Is Photo Radar Coming to Brampton?

It's no secret that road safety and driving in Brampton is always a concern on top of mind for most residents in Canada's ninth largest city.

If you need further proof of that notion, Peel Regional Police accumulated statistics on road safety from January to September in 2018.

  • 21 victims of fatal collisions.

  • 2,327 incidents of use of electronic devices while driving.

  • 24,612 speeding incidents.

  • 868 impaired driving offenses.

Regular readers of inbrampton.com will know of the various vehicle collisions reported every week. Some can be minor incidents, but there are major collisions that occur on a regular basis.

During the Brampton council meeting on January 30, a motion was passed for city staff to examine which streets in the city were highly susceptible to speeding and dangerous driving, and to propose traffic calming measures such as reducing the speed limit on certain streets to 30 km per hour.

There were suggestions of using things like speed bumps, humps and cushions, but one suggestion that stood out was the idea of using photo radar (also known as video speed enforcement) in school zones, in order to change drivers' behaviour. An addition to the motion called for setting up a processing centre locally within Brampton.

In response to a question from a resident, council clarified the intent of implementing photo radar in school zones was to try to change driver behavior, reduce speeding and enhance public safety. They further clarified that any revenue collected from tickets issued will help to offset policing costs and added that the narrowing of streets is a traffic calming measure currently used to reduce speed.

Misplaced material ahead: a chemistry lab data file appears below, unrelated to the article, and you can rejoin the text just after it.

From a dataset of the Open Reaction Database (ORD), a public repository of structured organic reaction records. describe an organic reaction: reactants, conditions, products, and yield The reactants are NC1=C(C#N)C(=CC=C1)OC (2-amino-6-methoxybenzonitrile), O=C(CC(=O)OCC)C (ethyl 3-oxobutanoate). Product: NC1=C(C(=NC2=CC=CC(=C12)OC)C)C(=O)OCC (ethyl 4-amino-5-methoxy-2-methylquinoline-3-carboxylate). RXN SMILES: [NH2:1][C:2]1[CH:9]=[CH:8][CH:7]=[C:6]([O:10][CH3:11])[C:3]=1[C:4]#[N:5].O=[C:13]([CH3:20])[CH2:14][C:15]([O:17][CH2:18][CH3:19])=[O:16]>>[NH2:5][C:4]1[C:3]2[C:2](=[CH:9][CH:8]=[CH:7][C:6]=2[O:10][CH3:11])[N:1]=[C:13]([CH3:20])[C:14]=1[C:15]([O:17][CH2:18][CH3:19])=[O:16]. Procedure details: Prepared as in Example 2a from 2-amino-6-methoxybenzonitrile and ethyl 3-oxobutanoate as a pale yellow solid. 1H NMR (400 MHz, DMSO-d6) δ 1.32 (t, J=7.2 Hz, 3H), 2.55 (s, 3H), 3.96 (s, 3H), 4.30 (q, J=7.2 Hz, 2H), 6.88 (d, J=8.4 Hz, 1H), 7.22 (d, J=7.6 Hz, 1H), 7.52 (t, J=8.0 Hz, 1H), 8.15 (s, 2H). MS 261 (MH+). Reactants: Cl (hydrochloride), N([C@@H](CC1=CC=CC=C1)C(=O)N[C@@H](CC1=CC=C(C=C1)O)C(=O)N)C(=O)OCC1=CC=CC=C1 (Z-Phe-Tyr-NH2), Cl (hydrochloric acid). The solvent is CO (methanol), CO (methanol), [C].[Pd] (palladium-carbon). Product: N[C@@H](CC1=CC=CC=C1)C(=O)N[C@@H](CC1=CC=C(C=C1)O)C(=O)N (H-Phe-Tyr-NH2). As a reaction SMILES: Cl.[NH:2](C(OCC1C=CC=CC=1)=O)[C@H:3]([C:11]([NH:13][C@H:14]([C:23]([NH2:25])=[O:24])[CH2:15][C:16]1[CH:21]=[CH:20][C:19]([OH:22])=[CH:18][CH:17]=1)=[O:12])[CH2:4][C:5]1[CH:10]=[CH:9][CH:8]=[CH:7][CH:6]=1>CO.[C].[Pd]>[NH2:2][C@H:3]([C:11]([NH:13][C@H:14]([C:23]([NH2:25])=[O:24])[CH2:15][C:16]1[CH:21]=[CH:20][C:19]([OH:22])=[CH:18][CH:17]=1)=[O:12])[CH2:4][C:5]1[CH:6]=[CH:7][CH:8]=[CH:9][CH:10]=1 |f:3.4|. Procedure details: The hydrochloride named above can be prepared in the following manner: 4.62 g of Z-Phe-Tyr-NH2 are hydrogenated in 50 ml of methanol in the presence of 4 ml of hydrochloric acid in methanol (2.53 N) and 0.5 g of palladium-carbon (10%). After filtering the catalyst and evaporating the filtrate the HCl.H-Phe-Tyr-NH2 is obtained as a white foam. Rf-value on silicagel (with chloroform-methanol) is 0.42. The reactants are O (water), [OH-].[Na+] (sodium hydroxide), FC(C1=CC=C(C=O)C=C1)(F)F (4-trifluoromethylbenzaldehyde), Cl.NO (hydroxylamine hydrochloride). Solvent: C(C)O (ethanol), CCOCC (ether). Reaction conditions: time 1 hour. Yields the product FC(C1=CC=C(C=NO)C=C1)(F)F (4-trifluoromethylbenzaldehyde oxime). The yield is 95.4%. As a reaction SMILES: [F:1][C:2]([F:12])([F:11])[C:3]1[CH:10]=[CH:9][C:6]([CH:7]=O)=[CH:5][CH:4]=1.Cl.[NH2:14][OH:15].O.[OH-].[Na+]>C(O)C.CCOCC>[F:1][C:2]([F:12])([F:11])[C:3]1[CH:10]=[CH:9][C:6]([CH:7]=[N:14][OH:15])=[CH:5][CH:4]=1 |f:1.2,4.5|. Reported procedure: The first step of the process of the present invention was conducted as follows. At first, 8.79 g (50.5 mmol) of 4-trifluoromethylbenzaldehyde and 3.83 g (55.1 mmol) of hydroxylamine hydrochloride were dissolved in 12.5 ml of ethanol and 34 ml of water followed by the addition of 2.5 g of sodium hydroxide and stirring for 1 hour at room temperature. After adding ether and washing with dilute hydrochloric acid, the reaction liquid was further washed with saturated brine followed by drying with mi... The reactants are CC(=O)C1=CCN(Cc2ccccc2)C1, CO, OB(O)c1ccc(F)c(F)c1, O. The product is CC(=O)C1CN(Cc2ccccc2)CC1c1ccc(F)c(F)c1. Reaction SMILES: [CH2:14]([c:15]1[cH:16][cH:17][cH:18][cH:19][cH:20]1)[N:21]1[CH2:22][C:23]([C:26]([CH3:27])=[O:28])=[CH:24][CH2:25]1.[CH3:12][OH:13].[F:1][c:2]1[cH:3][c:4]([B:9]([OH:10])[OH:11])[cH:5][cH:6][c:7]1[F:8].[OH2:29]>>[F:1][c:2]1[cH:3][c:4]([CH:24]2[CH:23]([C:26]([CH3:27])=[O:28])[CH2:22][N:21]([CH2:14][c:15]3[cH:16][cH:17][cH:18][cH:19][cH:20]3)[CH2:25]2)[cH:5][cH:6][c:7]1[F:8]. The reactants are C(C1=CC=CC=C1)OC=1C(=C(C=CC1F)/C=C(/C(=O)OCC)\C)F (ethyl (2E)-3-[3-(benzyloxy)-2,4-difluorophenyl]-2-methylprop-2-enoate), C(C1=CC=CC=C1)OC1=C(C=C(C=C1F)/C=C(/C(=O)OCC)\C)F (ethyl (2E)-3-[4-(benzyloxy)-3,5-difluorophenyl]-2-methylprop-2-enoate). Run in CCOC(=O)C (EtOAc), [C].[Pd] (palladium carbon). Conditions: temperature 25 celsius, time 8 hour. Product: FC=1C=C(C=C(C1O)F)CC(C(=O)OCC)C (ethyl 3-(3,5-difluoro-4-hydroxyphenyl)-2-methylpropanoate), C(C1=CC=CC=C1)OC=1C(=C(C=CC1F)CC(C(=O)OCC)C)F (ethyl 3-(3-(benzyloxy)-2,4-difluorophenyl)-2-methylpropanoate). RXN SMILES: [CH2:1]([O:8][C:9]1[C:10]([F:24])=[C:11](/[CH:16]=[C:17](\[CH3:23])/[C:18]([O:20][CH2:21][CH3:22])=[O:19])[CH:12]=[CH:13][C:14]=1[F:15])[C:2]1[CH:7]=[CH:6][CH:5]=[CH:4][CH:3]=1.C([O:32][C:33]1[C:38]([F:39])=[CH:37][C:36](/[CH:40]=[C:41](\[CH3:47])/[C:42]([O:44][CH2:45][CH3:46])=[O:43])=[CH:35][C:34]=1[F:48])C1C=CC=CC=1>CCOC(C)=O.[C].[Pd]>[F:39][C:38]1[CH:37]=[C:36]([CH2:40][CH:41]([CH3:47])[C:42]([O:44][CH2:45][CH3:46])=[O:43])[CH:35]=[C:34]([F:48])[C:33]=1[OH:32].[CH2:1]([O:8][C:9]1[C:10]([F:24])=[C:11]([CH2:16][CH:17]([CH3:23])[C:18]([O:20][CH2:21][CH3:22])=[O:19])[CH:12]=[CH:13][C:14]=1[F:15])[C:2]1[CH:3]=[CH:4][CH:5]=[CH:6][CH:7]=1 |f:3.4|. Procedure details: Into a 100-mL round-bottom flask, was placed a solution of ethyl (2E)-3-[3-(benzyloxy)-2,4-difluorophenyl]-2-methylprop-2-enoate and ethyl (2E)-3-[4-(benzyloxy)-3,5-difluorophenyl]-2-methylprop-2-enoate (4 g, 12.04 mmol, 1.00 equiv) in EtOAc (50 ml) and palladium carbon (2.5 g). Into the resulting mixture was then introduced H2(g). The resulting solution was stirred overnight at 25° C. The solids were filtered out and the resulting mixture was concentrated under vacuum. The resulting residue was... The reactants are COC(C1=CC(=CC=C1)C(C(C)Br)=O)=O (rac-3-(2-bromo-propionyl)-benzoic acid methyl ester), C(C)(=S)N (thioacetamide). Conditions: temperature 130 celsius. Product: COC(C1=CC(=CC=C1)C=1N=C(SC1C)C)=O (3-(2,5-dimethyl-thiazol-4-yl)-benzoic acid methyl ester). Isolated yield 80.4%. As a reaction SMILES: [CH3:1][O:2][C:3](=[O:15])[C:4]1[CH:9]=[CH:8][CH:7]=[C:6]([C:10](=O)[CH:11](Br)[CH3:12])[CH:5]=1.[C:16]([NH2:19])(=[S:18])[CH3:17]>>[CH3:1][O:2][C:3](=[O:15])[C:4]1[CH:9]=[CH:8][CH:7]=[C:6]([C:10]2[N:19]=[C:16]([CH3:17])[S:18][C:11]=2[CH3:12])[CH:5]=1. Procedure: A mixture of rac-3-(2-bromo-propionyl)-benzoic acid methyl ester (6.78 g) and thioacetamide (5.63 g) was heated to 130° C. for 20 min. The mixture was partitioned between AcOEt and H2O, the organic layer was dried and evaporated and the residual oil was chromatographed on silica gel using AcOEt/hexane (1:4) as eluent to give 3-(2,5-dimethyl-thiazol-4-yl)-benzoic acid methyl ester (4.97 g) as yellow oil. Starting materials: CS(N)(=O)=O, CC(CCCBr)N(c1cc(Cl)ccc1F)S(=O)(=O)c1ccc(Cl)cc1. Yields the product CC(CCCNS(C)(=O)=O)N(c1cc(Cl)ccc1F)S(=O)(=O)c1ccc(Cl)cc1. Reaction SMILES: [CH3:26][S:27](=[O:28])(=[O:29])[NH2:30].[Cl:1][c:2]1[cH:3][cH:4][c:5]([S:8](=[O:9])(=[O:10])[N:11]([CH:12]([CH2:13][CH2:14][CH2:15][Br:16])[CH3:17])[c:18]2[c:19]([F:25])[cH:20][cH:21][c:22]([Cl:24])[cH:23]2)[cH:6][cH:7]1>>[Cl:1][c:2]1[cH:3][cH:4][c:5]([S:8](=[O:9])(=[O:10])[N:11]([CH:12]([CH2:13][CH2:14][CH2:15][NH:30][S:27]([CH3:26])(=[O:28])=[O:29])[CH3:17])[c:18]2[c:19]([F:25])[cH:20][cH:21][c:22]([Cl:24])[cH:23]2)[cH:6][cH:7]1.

Photo radar has never been used in Brampton, according to an email from the city, but the technology has had some history in Ontario. The NDP when they were in government introduced photo radar for the province's 400 series highways in 1993; in the first few months of its implementation the government clocked in over 3,000 images of speeding drivers, giving the government $385,000 in ticket revenue.

By November 1994, the province was issuing over 12,000 tickets a month. However, the Mike Harris Conservatives were elected a year after, and one of their promises was to scrap photo radar, which they did by replacing them with police officers in cruisers monitoring highways.

Since then, there have been repeated reexaminations and requests from local politicians to reinstate photo radar, as a way of reducing policing costs. Although the Brampton proposal is strictly for community safety zones around schools, many roads beyond just school zones could use some kind of traffic calming measure to alleviate accidents and increase safety.

Could installing photo radar equipment around Brampton's busy streets be a way to alleviate the level of vehicle collisions and accidents in the city?

Your Comments